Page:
By Zach Naidu
I’m not saying you need to like to them. I’m not saying you shouldn’t hate them. All I am saying is that if you truly love basketball, you have no choice but to appreciate the Golden State Warriors.
Yes, there is much scrutiny over how they acquired (arguably) their best player in Kevin Durant. But snake taunts aside, the Warriors play basketball as it should be played: teamwork, excellent ball movement, athleticism and a dash of flash.
This wasn’t necessarily the case for super teams in recent memory. Most notably, the Miami Heat with LeBron James, Dwayne Wade and Chris Bosh. They were a spectacular assembly of talent — LeBron is still better than Kevin Durant, and Chris Bosh in his prime wasn’t too far off from Klay Thompson as a great, All-Star-caliber third option. But Mario Chalmers was no Stephen Curry, and Andre Iguodala would’ve run circles around Shane Battier or Mike Miller. The Heat would dominate games, and you would see great defense as a product of sheer athleticism and talent. However, on the offensive side, the Heat often lacked the pure fluidity the Warriors exhibit on a nightly basis. The Warriors’ passing and shooting make even the best defensive players in the world obsolete — just ask Anthony Davis.
Moreover, Steve Kerr deserves more recognition than he gets from the average basketball fan. Sure, he has objectively the most talented NBA roster of the past two decades and arguably of all time. But getting results with superstars is no walk in the park. Just ask Oklahoma City Thunder head coach Billy Donovan. The fact the Warriors have thrived in years past has at times been used to discredit Kerr, but this is flawed thinking. If anything, Kerr should be lauded for implementing a system that needs minimal involvement by the interim coach in his absence. Kerr allows great players to be great while staying in touch with them on a personal level. Earlier this year, he let his players coach a game against the Phoenix Suns, showing he isn’t hesitant to go outside the box to get through to his players.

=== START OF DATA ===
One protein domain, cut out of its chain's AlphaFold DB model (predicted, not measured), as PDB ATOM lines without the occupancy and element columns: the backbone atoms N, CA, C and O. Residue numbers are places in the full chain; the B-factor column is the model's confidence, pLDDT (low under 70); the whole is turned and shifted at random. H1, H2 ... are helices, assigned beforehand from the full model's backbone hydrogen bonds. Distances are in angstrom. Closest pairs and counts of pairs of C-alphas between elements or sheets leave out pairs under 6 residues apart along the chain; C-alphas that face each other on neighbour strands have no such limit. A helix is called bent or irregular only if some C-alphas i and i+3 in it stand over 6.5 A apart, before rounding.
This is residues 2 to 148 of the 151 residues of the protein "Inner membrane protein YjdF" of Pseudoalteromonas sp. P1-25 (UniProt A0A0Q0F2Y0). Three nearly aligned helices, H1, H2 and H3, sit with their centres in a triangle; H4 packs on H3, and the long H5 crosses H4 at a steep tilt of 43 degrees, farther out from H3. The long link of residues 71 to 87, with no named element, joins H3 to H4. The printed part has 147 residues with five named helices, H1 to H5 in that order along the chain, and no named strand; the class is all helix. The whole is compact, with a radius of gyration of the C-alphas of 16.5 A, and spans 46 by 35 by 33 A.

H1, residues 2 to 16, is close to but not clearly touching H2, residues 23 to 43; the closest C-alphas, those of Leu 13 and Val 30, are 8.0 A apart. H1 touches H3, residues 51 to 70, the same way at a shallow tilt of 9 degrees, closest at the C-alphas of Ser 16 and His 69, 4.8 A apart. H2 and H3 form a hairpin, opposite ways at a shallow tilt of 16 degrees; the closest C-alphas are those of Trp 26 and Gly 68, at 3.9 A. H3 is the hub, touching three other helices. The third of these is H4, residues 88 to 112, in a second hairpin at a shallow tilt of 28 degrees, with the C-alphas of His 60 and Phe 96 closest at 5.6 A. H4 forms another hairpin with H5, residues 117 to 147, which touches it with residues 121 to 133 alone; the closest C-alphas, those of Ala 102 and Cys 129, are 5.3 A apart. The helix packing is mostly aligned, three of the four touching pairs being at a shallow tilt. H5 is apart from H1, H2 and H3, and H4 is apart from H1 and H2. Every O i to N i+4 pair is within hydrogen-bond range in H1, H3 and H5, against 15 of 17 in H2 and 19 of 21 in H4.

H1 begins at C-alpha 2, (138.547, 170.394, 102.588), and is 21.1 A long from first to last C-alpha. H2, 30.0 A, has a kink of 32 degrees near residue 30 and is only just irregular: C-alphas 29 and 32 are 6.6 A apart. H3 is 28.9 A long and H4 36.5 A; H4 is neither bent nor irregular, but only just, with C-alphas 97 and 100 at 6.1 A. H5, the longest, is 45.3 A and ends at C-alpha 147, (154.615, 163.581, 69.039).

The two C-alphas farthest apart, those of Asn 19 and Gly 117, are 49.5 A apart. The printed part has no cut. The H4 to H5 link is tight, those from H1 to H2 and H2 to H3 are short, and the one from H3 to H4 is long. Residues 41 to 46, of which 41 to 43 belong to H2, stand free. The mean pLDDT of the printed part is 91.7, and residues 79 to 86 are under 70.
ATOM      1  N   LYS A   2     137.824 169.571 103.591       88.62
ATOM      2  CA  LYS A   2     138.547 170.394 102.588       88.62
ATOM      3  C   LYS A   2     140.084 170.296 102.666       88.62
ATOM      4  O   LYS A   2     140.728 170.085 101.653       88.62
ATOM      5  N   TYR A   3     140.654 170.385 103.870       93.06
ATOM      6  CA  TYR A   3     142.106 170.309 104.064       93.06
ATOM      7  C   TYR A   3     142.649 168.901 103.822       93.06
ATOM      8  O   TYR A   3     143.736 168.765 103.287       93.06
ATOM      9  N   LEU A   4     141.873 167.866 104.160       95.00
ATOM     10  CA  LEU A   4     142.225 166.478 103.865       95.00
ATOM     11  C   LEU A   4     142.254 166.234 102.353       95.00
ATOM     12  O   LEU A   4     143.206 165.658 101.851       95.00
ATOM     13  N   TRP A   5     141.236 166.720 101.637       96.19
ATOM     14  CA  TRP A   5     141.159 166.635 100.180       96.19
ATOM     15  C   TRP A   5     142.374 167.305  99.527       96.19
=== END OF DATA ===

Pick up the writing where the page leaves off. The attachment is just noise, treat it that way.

If you support the Cavaliers, Celtics, 76ers, or any team in the Western Conference, the Warriors are the reason why your chances of tasting victory in the NBA Finals is as hard as it’s been since the Jordan era. Of course, you shouldn’t be expected to “love” the most annoyingly talented sports team of a generation.
But to those of you who know anything about basketball — if you were to sit back and just watch the Warriors play a game, with no rooting interest involved, you’d be lying if you didn’t think, to some degree, “wow, that was beautiful basketball.”
Contact Zach Naidu at znaidu ‘at’ stanford.edu